Remember, a liter of Hextend is equivalent to more than six liters of Ringer's
(c) If a casualty's pulse does not return after one liter of Hextend, the
casualty is probably continuing to bleed internally. This casualty needs a rapid
evacuation to a surgical facility for hemorrhage control. If you continue to give large
amounts of fluids to a casualty who continues to bleed, you can speed the loss of the
remaining red blood cells. This dilutes the blood's natural ability to clot and raises the
casualty's blood pressure. Doing so will actually cause the wound to bleed faster.
Consequently, you only want to raise the blood pressure high enough to perfuse all the
vital organs, but not enough to promote more rapid hemorrhage.
a. Care must be taken to protect the casualty from hypothermia (low body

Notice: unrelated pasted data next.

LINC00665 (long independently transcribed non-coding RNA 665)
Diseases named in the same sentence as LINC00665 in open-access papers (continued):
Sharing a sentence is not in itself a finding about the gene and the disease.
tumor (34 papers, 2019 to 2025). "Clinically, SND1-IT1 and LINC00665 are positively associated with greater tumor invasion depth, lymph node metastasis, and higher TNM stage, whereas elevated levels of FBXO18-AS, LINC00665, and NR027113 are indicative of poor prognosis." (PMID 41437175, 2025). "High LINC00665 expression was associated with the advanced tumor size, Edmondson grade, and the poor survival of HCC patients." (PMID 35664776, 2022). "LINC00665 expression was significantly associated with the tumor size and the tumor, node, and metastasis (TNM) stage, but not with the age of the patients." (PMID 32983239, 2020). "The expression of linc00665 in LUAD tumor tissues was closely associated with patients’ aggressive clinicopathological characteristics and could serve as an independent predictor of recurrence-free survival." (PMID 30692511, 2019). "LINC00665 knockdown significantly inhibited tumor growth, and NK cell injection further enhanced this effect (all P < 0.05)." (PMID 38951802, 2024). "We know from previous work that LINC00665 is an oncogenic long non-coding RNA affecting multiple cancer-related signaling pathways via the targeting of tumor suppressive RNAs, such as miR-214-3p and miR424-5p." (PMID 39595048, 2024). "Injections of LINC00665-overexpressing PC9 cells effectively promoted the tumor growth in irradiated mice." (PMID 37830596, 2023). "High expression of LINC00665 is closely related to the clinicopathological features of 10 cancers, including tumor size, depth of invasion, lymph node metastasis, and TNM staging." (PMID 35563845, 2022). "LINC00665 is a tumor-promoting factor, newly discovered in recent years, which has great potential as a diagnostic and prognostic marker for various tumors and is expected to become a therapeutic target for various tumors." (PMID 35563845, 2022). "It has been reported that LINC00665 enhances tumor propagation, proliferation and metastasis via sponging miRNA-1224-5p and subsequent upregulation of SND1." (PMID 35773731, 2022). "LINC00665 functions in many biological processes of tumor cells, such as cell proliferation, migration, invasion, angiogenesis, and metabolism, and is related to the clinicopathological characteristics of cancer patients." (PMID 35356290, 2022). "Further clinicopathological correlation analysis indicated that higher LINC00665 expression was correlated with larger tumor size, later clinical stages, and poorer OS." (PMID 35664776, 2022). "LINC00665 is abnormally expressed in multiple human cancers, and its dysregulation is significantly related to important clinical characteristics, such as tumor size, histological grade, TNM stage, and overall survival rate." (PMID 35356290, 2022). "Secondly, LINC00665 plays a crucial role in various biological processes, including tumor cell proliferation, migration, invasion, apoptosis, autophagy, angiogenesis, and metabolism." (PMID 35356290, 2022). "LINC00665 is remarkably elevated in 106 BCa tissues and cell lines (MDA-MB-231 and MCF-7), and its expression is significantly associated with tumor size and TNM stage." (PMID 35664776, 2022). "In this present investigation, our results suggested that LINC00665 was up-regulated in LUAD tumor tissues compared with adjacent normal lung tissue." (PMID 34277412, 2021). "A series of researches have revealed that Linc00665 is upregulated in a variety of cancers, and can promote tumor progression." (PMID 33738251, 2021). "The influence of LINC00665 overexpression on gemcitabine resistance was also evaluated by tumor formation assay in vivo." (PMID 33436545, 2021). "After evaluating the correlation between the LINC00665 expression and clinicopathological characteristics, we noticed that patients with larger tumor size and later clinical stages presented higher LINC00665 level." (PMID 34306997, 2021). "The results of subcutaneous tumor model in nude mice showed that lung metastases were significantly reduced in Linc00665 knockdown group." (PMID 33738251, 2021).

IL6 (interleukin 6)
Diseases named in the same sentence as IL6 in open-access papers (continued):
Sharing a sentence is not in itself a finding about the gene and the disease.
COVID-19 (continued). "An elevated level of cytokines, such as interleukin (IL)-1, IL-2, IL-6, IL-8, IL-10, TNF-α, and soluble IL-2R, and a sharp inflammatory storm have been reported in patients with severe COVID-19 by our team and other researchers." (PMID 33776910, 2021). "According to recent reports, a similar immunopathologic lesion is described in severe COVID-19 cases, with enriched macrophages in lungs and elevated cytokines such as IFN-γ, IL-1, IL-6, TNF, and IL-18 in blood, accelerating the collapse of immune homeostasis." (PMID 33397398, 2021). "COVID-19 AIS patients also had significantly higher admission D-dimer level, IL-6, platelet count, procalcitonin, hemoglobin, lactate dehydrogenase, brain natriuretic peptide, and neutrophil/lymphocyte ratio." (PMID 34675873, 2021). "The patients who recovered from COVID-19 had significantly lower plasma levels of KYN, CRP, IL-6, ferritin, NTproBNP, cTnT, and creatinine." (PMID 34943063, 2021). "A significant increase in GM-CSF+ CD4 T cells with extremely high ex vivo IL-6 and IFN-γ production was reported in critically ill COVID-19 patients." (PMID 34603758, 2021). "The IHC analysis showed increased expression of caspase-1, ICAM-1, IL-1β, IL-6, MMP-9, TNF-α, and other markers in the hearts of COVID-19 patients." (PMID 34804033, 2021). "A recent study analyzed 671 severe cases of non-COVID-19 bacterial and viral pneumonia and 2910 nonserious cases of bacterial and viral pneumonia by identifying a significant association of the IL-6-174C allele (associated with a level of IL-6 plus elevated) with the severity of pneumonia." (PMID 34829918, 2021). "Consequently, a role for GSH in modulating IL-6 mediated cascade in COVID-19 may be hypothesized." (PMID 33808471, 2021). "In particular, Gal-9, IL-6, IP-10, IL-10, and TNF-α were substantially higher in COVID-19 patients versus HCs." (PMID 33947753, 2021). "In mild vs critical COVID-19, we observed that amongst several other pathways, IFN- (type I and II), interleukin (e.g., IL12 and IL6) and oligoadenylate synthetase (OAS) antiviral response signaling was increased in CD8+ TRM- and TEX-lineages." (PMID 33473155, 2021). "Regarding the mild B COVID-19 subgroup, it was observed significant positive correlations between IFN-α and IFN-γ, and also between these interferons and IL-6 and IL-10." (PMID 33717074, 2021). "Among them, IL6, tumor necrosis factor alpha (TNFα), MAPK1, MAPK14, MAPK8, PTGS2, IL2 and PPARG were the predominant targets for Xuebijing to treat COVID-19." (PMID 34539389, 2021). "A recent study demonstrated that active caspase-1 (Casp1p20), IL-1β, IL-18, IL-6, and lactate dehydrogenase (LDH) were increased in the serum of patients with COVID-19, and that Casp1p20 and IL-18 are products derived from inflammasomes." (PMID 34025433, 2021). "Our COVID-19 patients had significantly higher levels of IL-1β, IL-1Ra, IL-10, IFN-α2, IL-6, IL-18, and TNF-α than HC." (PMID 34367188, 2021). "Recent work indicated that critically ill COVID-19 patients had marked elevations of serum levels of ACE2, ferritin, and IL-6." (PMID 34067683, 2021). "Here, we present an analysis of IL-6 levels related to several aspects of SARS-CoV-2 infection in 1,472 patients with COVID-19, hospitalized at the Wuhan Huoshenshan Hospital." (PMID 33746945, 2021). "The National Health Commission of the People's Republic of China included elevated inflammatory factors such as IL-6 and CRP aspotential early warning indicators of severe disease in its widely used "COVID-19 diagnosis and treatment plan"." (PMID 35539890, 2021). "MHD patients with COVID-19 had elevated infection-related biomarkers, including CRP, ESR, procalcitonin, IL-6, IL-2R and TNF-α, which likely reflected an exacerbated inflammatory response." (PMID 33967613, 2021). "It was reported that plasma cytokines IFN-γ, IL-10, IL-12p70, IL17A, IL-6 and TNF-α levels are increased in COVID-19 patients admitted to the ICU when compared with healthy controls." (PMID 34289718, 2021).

temperature). Casualties who are hypovolemic become hypothermic quite rapidly if
traveling in a casualty evacuation (CASEVAC) or medical evacuation (MEDEVAC)
asset and are not protected from the wind, regardless of the ambient temperature.
Figure 1-3 depicts why casualties can rapidly become hypothermic. When
transporting casualties by rotary-wing aircraft, they must be protected from
the wind coming in the cargo doors when flying with the doors open.
Figure 1-3. Casualties exposed to possible hypothermia.
b. Casualties who become hypothermic develop the vicious triad: